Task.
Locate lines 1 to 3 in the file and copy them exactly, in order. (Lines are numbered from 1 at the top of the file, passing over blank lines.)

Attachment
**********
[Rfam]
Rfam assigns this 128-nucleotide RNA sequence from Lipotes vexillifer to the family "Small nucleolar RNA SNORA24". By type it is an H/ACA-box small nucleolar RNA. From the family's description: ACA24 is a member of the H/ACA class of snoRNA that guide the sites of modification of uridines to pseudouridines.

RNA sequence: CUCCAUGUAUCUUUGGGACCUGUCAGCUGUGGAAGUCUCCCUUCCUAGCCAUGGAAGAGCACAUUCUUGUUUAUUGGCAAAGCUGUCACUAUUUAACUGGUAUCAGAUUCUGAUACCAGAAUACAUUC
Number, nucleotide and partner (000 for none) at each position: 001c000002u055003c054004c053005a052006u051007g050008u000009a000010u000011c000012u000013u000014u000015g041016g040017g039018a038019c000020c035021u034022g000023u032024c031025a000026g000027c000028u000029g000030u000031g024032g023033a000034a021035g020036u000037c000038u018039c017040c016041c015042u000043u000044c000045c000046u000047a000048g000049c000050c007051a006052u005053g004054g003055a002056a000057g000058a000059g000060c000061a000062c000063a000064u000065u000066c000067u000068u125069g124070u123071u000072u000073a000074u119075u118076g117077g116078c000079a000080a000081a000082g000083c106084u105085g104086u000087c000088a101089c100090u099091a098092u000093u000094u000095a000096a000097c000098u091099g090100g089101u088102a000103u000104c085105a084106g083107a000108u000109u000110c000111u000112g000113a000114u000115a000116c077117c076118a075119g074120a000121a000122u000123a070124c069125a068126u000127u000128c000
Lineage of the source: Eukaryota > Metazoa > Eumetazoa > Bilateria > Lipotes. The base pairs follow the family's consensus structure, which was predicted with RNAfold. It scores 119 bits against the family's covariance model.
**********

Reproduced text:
[Rfam]
Rfam assigns this 128-nucleotide RNA sequence from Lipotes vexillifer to the family "Small nucleolar RNA SNORA24". By type it is an H/ACA-box small nucleolar RNA. From the family's description: ACA24 is a member of the H/ACA class of snoRNA that guide the sites of modification of uridines to pseudouridines.

RNA sequence: CUCCAUGUAUCUUUGGGACCUGUCAGCUGUGGAAGUCUCCCUUCCUAGCCAUGGAAGAGCACAUUCUUGUUUAUUGGCAAAGCUGUCACUAUUUAACUGGUAUCAGAUUCUGAUACCAGAAUACAUUC